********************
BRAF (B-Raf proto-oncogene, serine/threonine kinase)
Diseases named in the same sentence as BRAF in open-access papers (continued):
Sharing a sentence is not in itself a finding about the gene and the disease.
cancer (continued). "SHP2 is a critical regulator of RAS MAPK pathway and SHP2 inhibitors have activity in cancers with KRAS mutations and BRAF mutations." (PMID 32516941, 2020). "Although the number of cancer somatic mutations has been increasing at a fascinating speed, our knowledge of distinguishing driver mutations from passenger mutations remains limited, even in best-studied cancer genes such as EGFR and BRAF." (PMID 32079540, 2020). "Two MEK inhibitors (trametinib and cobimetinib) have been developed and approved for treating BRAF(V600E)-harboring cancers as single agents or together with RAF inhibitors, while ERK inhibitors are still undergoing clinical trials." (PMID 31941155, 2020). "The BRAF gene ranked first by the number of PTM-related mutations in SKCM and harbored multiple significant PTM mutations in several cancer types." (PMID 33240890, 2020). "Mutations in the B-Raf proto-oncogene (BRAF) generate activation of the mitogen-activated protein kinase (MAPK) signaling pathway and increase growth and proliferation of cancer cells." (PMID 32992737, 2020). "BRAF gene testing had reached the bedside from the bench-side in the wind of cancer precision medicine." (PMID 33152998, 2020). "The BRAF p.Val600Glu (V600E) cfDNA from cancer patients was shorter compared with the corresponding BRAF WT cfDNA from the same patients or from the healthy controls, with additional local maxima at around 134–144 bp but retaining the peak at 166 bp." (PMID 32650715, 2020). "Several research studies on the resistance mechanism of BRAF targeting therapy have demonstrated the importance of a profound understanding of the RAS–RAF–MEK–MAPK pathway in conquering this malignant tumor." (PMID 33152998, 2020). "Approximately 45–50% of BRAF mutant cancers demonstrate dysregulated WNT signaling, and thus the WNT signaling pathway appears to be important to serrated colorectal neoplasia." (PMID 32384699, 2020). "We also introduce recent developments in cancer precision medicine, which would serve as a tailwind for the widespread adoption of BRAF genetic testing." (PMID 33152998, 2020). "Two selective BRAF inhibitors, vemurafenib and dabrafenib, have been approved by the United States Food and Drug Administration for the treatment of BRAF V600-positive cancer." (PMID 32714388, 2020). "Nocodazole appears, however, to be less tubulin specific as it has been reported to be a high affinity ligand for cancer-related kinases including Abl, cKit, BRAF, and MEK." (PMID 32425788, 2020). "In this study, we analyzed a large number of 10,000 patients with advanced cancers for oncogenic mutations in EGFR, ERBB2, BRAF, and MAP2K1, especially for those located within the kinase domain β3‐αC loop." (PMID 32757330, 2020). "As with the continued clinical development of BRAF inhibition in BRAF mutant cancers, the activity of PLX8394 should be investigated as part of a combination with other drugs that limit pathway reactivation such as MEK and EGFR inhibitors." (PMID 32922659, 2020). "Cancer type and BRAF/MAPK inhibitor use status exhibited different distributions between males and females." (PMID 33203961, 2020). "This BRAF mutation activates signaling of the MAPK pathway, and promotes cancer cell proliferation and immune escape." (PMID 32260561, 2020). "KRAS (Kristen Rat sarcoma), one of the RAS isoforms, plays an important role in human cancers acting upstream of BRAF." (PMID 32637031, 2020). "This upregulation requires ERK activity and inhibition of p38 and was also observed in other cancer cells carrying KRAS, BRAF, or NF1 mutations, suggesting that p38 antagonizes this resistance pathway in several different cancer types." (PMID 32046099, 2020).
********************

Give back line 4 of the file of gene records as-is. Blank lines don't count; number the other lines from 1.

cancer (continued). "SHP2 is a critical regulator of RAS MAPK pathway and SHP2 inhibitors have activity in cancers with KRAS mutations and BRAF mutations." (PMID 32516941, 2020). "Although the number of cancer somatic mutations has been increasing at a fascinating speed, our knowledge of distinguishing driver mutations from passenger mutations remains limited, even in best-studied cancer genes such as EGFR and BRAF." (PMID 32079540, 2020). "Two MEK inhibitors (trametinib and cobimetinib) have been developed and approved for treating BRAF(V600E)-harboring cancers as single agents or together with RAF inhibitors, while ERK inhibitors are still undergoing clinical trials." (PMID 31941155, 2020). "The BRAF gene ranked first by the number of PTM-related mutations in SKCM and harbored multiple significant PTM mutations in several cancer types." (PMID 33240890, 2020). "Mutations in the B-Raf proto-oncogene (BRAF) generate activation of the mitogen-activated protein kinase (MAPK) signaling pathway and increase growth and proliferation of cancer cells." (PMID 32992737, 2020). "BRAF gene testing had reached the bedside from the bench-side in the wind of cancer precision medicine." (PMID 33152998, 2020). "The BRAF p.Val600Glu (V600E) cfDNA from cancer patients was shorter compared with the corresponding BRAF WT cfDNA from the same patients or from the healthy controls, with additional local maxima at around 134–144 bp but retaining the peak at 166 bp." (PMID 32650715, 2020). "Several research studies on the resistance mechanism of BRAF targeting therapy have demonstrated the importance of a profound understanding of the RAS–RAF–MEK–MAPK pathway in conquering this malignant tumor." (PMID 33152998, 2020). "Approximately 45–50% of BRAF mutant cancers demonstrate dysregulated WNT signaling, and thus the WNT signaling pathway appears to be important to serrated colorectal neoplasia." (PMID 32384699, 2020). "We also introduce recent developments in cancer precision medicine, which would serve as a tailwind for the widespread adoption of BRAF genetic testing." (PMID 33152998, 2020). "Two selective BRAF inhibitors, vemurafenib and dabrafenib, have been approved by the United States Food and Drug Administration for the treatment of BRAF V600-positive cancer." (PMID 32714388, 2020). "Nocodazole appears, however, to be less tubulin specific as it has been reported to be a high affinity ligand for cancer-related kinases including Abl, cKit, BRAF, and MEK." (PMID 32425788, 2020). "In this study, we analyzed a large number of 10,000 patients with advanced cancers for oncogenic mutations in EGFR, ERBB2, BRAF, and MAP2K1, especially for those located within the kinase domain β3‐αC loop." (PMID 32757330, 2020). "As with the continued clinical development of BRAF inhibition in BRAF mutant cancers, the activity of PLX8394 should be investigated as part of a combination with other drugs that limit pathway reactivation such as MEK and EGFR inhibitors." (PMID 32922659, 2020). "Cancer type and BRAF/MAPK inhibitor use status exhibited different distributions between males and females." (PMID 33203961, 2020). "This BRAF mutation activates signaling of the MAPK pathway, and promotes cancer cell proliferation and immune escape." (PMID 32260561, 2020). "KRAS (Kristen Rat sarcoma), one of the RAS isoforms, plays an important role in human cancers acting upstream of BRAF." (PMID 32637031, 2020). "This upregulation requires ERK activity and inhibition of p38 and was also observed in other cancer cells carrying KRAS, BRAF, or NF1 mutations, suggesting that p38 antagonizes this resistance pathway in several different cancer types." (PMID 32046099, 2020).